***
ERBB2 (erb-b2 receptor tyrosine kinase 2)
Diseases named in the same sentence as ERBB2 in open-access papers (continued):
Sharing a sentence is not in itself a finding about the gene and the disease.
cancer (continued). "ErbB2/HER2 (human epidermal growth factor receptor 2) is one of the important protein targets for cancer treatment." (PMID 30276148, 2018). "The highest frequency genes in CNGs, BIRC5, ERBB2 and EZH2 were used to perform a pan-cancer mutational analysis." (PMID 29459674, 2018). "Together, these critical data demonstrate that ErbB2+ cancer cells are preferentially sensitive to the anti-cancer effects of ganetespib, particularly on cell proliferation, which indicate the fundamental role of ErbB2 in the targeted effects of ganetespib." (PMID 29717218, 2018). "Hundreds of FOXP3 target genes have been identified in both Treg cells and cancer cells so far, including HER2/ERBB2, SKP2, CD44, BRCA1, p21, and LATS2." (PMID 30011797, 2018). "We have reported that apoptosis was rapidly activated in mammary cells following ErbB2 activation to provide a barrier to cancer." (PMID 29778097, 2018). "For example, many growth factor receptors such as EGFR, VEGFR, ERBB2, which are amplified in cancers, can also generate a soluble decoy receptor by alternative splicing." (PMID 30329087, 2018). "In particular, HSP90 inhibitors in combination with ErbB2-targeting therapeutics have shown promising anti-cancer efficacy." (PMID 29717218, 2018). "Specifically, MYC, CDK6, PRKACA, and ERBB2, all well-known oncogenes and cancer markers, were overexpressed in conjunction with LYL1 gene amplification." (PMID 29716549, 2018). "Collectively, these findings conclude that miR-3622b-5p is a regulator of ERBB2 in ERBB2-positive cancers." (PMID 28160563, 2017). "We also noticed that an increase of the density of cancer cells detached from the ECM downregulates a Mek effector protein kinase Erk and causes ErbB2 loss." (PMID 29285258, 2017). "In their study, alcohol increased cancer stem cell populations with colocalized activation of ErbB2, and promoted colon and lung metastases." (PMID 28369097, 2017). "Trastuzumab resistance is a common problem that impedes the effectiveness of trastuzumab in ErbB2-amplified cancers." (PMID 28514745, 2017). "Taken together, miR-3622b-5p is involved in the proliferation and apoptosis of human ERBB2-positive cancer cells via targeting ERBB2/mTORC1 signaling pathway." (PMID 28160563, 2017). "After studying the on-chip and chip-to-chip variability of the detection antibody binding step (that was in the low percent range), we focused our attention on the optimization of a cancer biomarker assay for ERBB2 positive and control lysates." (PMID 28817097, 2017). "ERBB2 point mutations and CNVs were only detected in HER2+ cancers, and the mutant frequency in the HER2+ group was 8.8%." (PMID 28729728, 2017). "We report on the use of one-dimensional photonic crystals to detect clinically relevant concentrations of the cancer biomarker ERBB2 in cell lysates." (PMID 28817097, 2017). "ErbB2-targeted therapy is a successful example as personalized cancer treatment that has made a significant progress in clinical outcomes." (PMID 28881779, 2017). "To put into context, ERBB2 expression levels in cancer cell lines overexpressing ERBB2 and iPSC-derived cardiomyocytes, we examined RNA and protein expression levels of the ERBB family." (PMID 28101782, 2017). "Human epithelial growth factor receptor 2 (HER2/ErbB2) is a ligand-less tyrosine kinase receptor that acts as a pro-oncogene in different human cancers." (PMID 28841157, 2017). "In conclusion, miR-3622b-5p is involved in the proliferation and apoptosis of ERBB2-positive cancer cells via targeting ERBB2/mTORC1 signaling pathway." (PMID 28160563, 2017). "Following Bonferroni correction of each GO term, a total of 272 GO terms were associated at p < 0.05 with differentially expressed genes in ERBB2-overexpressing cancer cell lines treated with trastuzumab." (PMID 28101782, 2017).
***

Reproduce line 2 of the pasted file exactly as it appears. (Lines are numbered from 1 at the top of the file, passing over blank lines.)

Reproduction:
Diseases named in the same sentence as ERBB2 in open-access papers (continued):